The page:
How does a society vanquish a social ill that is deeply ingrained, that benefits the economy and that directly harms only the utterly powerless?
That is the question addressed by the new movie "Amazing Grace," and the companion book of the same name by author Eric Metaxas. They tell the story of William Wilberforce, the British parliamentarian whose decades-long fight against the slave trade finally resulted in its abolition in 1807. This month is the bicentennial of what was, to use contemporary argot, one of history's most successful "faith-based initiatives."
Wilberforce was a committed Christian, whose faith informed his opposition to slavery and steeled him against the reverses that inevitably attended his against-the-odds battle. His model is a useful corrective in the current debate concerning the proper role of faith in American public life. Defenders of faith's importance tend to get squeezed on one side by secularists railing against imagined offenses to liberty and the Constitution and on the other by the buffoonish antics of Christian leaders like Pat Robertson.
Needless to say, gross abuses have been committed in the name of Christianity. But it has also been an irreplaceable wellspring of social reform. Sometimes only people with an otherworldly conception of justice have the imagination and courage to challenge an unjust status quo. In the case of the slave trade, those challengers initially were widely mocked Quakers and evangelicals like Wilberforce, whose fervor offended an establishment used to an undemanding Christianity. "Things are coming to a pretty pass when religion is allowed to invade private life," commented one disapproving lord.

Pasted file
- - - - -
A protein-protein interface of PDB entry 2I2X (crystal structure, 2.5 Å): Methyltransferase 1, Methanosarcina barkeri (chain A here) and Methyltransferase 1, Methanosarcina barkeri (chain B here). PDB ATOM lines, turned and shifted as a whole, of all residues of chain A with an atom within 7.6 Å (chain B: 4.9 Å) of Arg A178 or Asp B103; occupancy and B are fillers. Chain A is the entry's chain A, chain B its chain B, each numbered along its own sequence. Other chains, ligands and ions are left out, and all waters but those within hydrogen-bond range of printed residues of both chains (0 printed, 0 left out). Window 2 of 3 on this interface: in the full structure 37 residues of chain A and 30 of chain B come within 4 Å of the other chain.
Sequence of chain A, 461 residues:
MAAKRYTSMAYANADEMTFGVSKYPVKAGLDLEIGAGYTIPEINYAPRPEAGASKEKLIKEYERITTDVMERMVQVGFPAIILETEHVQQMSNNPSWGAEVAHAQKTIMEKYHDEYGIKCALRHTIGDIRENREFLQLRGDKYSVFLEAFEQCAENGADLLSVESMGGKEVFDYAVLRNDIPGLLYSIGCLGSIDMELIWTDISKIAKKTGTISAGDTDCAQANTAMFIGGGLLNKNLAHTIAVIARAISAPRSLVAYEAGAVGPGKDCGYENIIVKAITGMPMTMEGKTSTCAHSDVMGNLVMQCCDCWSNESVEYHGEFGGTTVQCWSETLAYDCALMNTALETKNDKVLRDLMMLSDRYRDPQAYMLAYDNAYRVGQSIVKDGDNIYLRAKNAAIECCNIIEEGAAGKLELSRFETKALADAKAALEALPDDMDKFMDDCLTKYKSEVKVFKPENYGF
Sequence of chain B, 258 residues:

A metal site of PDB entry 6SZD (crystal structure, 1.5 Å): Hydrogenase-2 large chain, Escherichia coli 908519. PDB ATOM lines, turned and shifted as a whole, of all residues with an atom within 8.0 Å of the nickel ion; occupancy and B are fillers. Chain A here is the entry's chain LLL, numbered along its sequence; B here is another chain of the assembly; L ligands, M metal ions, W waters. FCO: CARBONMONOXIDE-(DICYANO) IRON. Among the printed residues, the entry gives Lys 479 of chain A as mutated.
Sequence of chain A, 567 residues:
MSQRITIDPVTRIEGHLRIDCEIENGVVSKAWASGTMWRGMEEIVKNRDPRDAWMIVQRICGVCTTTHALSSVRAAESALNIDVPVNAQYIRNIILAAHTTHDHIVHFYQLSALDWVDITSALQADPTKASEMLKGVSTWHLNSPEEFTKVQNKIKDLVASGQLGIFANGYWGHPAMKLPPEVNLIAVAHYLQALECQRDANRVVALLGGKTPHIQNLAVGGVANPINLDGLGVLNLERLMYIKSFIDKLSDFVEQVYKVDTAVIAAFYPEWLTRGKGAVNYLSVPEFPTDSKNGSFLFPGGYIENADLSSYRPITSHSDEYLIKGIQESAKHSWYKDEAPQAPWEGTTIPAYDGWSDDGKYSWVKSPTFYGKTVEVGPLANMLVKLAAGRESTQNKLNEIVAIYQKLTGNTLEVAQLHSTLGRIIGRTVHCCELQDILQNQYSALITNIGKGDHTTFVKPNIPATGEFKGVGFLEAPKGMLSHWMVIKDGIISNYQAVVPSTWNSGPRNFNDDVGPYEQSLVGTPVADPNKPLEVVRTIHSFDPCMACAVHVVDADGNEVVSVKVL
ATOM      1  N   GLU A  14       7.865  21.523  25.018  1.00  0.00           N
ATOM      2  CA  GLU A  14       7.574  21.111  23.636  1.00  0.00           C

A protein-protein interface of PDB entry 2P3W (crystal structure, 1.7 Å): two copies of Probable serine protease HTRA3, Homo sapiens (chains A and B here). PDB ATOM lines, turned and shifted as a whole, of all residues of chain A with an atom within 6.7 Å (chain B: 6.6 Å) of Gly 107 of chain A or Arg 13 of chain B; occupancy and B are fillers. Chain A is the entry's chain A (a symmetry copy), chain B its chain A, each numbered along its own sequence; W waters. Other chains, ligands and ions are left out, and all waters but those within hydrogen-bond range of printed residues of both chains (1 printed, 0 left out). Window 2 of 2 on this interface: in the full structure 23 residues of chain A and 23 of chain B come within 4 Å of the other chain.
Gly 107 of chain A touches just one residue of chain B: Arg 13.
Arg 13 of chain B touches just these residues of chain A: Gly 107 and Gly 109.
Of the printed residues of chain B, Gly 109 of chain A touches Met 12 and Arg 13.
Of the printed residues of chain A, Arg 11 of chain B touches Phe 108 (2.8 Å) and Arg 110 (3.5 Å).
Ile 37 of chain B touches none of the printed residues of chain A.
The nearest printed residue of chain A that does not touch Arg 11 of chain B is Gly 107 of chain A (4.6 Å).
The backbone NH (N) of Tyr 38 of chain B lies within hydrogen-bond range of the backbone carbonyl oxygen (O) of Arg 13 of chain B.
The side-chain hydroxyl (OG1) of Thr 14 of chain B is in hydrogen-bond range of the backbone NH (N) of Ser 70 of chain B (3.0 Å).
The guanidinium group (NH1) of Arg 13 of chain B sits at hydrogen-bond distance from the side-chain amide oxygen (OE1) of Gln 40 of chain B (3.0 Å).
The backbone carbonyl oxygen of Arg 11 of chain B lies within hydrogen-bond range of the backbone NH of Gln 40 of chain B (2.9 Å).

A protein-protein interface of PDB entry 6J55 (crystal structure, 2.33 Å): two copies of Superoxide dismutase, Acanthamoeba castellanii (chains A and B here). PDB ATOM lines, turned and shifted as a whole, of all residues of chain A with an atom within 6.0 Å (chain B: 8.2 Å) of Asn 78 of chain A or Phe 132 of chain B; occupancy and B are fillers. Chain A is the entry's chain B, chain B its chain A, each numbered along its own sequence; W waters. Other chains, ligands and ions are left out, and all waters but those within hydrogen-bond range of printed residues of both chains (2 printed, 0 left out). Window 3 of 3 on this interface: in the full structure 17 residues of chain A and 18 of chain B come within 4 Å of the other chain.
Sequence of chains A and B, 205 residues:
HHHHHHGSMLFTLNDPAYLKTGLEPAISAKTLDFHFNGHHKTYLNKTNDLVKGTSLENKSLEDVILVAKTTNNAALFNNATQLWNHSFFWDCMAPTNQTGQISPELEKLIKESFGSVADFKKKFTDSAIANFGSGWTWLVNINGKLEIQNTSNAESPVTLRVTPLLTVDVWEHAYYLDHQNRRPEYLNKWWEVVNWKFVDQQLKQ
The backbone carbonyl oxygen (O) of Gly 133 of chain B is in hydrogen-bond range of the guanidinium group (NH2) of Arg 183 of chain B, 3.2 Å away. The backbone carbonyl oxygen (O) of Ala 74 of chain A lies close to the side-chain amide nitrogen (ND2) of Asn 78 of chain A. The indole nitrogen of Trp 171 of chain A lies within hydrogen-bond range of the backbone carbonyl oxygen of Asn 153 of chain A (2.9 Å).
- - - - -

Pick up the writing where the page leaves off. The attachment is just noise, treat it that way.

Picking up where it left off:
Abolitionists confronted a forbidding landscape, as Metaxas makes clear in his spirited, moving account of Wilberforce's life: "Slavery was as accepted as birth and marriage and death, was so woven into the tapestry of human history that you could barely see its threads, much less pull them out. Everywhere on the globe, for 5,000 years, the idea of human civilization without slavery was unimaginable."
Abolition was, strictly speaking, impractical. According to Adam Hochschild's history of abolition, "Bury the Chains," Britain was a country "where profits from West Indian plantations gave a large boost to the economy, where customs duties on slave-grown sugar were an important source of government revenue, and where ... the trade itself had increased to almost unparalleled levels, bringing prosperity to key ports, including London itself."